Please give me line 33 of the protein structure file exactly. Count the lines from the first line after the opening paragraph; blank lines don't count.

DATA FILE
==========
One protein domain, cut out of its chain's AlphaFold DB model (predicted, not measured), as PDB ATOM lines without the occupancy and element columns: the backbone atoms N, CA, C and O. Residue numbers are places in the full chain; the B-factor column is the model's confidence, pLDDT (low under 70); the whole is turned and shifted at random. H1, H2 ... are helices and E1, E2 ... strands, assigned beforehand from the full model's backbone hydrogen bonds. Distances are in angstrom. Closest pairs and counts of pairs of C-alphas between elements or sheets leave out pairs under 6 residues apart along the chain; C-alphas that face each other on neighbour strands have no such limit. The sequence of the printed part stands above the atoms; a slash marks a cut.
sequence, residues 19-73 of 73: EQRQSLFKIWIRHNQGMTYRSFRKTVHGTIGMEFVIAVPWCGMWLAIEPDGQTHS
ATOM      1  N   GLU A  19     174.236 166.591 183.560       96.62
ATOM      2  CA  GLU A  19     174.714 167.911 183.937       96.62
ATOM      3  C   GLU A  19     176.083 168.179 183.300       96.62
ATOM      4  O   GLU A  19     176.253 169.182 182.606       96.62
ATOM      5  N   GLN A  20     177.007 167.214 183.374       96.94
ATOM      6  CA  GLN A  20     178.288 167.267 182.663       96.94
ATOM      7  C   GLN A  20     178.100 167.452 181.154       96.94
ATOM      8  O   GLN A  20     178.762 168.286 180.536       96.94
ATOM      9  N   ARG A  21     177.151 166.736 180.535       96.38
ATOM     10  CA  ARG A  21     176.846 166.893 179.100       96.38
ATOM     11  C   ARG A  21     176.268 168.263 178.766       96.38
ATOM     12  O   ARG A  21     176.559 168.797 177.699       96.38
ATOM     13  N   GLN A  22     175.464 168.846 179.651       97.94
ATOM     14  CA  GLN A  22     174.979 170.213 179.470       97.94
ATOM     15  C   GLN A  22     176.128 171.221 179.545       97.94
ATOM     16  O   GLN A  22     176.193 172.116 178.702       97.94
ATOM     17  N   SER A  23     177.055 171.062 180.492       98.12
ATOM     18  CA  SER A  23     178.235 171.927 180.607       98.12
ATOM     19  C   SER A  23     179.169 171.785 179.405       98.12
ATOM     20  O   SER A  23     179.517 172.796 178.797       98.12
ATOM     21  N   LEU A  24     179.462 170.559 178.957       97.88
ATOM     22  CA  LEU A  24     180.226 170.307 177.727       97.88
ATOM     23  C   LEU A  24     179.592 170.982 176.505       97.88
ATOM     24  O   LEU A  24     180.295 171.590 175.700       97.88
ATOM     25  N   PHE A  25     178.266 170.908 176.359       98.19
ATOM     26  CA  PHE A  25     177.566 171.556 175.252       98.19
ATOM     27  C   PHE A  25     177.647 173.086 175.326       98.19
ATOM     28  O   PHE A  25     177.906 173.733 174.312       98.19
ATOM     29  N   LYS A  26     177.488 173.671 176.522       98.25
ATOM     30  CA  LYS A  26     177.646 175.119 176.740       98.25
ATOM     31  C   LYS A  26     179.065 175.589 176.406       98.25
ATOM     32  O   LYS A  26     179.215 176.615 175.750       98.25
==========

ATOM     32  O   LYS A  26     179.215 176.615 175.750       98.25